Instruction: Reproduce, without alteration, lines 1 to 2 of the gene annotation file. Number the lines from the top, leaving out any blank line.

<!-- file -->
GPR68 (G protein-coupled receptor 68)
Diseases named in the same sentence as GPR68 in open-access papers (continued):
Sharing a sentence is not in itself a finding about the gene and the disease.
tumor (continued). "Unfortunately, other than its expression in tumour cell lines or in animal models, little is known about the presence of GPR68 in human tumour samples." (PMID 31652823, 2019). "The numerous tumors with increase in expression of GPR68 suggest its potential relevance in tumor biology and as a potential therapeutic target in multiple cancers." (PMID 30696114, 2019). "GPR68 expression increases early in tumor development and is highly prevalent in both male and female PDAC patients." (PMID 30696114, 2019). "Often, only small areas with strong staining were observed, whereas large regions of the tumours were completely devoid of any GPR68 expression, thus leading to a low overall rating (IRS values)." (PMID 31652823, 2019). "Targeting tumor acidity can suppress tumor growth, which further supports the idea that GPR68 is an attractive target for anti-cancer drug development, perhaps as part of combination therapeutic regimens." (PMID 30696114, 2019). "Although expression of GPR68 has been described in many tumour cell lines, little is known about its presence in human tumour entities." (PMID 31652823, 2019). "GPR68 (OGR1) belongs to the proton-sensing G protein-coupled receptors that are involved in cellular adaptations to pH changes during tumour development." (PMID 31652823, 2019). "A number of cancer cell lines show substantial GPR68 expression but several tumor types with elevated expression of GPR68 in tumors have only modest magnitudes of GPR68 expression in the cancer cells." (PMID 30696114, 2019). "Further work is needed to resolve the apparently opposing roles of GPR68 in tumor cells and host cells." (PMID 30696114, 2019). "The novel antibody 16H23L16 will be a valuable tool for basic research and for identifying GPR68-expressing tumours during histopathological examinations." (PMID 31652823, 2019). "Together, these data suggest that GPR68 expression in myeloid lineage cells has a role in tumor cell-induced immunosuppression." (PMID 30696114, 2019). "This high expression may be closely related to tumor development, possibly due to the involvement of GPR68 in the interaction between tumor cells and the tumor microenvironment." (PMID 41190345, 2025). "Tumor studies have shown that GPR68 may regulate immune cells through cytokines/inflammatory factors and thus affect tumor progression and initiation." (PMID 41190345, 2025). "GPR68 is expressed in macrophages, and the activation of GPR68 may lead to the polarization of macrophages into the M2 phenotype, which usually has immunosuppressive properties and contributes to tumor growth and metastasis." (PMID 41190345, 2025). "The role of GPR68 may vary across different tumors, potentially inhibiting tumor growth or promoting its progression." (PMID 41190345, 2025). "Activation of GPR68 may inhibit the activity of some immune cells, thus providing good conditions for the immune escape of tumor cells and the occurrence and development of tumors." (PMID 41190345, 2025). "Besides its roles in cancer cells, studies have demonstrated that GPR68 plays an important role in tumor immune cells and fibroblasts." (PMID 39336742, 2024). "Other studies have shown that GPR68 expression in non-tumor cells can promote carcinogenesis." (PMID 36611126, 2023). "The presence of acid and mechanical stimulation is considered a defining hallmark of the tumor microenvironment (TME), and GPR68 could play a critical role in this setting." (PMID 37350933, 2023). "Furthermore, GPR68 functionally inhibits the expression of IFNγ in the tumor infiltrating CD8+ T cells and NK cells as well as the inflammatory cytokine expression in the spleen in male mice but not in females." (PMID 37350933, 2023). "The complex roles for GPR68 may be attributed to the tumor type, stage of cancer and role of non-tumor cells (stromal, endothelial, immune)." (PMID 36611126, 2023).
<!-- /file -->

GPR68 (G protein-coupled receptor 68)
Diseases named in the same sentence as GPR68 in open-access papers (continued):